Uranium? Well, It’s Uh . . .

More than half the world’s production of uranium comes from mines in Canada and Australia. At 28%, Canada produces the largest share. In fact, Canada produced a whopping 11628 tonnes of uranium in 2005. Yet the average Canadian knows little about uranium.

What is uranium?

One of the more common natural elements in the earth’s crust, uranium is a metal capable of generating enormous amounts of energy. Large deposits have been found everywhere on earth except Antarctica. In a nuclear reactor, uranium’s heat is harnessed to generate energy without producing greenhouse gases. Uranium is virtually everywhere. Even your backyard is apt to contain a half pound of the stuff. Scientists believe heat from the element’s radioactive decay keeps the earth’s core in its molten state. Uranium is the heaviest of all naturally occurring elements.

Is uranium dangerous?

Uranium is radioactive, making it dangerous to living organisms exposed to high doses. However, science has harnessed the use of this radioactivity. Today, the element helps to generate electricity. A seven-gram pellet of uranium contains as much energy as 3.5 barrels of oil, 17,000 cubic feet of natural gas, or 1,780 pounds of coal. Uranium is also used in food safety, space exploration, and radiation to treat cancer patients. Annual radiation exposure from a nuclear power plant is less than a passenger receives on a single long flight in a jet airliner. Contrary to popular misconception, commercial nuclear power plants don’t explode. That is because their fuel is enriched only to a maximum of 4% Uranium 235 – insufficient to cause a nuclear explosion.

What about Saskatchewan uranium?

Near Saskatchewan’s Athabasca Basin lie the world’s richest uranium deposits. All of Canada’s high-grade mines are located in this area. Grades, or the uranium concentration of these deposits, are as much as 100 times the grade of the world average. COGEMA Resources Inc (30%) and Cameco Corporation’s (70%) McArthur River Mine has the highest-grade ore worldwide, averaging 25%. McArthur River also has enormous reserves and, in 2005, produced more than 17% of the world’s uranium. Higher grades and larger reserves make mining the ore more economically viable. Because these deposits are located so deep in the earth, new methods had to be developed to mine them.

Canadian exploration is concentrated in northern Saskatchewan, but there are also prospects in Labrador and the Northwest Territories.

Saskatchewan’s uranium is mined to produce uranium oxide (U308) or yellowcake, which is further processed for nuclear reactor fuel to produce electricity. About 16% of the world’s electricity is generated by nuclear power plants, compared to 39% coal and 19% hydro. About 15% of Canada’s electricity comes from nuclear power, with 18 reactors providing 12,500 megawatts of power.


McArthur River Mine in northern Saskatchewan
Photo by Shirley Collingridge

How do they get uranium safely out of the ground?

Advanced technology has made available the richest deposits, deep underground. Because their grade is so high, extreme measures are in place to protect workers and the environment. In 2005, 30% of uranium was mined from open pits. Thirty-eight per cent came from underground mines, 21% from in situ leaching (ISL) and 11% as by-products.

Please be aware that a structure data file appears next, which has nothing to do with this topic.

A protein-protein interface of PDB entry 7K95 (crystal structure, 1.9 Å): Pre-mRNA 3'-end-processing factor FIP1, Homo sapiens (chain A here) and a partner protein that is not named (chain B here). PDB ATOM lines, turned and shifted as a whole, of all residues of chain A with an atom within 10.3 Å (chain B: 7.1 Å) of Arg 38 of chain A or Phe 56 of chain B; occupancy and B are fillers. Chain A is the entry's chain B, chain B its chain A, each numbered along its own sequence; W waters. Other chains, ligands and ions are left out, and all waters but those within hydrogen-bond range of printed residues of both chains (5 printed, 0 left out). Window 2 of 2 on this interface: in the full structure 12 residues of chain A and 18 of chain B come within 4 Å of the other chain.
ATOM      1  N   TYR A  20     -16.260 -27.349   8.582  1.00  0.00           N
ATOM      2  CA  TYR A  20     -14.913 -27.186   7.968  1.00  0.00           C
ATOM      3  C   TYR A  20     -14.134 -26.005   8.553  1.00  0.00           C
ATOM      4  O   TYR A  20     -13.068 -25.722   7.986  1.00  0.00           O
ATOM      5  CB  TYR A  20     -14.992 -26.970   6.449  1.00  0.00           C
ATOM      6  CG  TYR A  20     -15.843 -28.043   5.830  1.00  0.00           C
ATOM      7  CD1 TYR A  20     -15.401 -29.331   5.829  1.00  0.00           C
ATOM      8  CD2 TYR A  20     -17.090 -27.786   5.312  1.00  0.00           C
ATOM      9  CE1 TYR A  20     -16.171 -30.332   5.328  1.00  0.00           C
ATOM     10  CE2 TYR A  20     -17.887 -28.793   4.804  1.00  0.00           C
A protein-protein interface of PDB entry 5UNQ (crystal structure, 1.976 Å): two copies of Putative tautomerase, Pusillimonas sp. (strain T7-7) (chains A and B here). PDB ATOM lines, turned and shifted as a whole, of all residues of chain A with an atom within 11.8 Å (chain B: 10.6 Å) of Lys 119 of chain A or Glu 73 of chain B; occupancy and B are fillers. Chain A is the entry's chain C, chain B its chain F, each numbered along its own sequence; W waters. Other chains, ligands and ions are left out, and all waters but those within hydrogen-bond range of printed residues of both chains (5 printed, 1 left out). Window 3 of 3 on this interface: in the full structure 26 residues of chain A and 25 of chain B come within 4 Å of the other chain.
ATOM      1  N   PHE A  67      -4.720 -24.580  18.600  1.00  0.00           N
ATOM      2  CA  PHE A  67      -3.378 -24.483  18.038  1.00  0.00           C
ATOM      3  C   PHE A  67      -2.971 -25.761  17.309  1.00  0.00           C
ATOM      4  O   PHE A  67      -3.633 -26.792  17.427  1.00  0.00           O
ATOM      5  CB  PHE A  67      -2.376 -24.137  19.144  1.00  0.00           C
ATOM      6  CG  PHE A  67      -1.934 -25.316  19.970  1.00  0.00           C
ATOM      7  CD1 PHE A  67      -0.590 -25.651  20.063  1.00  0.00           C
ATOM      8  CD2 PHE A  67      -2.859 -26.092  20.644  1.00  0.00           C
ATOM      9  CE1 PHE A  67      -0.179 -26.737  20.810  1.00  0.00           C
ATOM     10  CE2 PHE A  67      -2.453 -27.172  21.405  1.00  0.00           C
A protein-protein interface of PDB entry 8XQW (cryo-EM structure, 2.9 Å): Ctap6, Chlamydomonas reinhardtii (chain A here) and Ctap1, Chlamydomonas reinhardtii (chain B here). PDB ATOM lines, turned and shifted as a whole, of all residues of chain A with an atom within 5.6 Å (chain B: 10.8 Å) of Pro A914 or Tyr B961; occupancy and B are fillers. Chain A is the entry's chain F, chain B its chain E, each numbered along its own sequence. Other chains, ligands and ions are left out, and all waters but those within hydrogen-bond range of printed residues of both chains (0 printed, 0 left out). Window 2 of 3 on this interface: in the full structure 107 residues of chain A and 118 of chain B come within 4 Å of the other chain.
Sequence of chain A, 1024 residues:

Ground freezing and high-pressure water jets can now be used to excavate ore.

While heavily regulated and monitored, these new methods can still experience problems. At Cigar Lake’s 450 meter deep underground mine, major flooding in October set the project back at least a year.

What about waste products?

The mandate of Canada's Nuclear Waste Management Organisation (NWMO) is to explore options for storage and disposal, make proposals to the government, and implement what is decided.

Reactor Site Extended Storage at seven sites has been found feasible, requiring only some further dry storage facilities to be built. Centralised Extended Storage is similar to longer-term systems already operating in 12 countries. This would involve dry storage, with two options on the surface and two below ground level.

A third possibility is a deep geological repository which would allow later retrieval. That option involves burying nuclear waste 500 to 1000 metres deep in the stable rock of the Canadian Shield. Containers would be packed in bentonite clay and stored below the table water.

Recommendations in 2005 suggested that the country's spent fuel be placed in a deep geological repository, retrievably, but not until there has been a further 18 years of public discussion to identify a site.

The utilities and AECL remain responsible for low and intermediate-level wastes. These are stored above ground; a longer-term facility for Ontario is being considered for about 2015.

In 2006, the Canadian government announced a 5-year, C$520 million program to clean up legacy wastes from research and development of nuclear power, medical isotopes and early military activities to the 1950s.

What about military use?

Today, Canada's uranium is sold only for electrical power generation only. Other equipment and services are also only for peaceful uses. Canada is party to the Nuclear Non-Proliferation Treaty (NPT) as a non-nuclear weapons state.


Created by: Shirley Collingridge, Wordsmith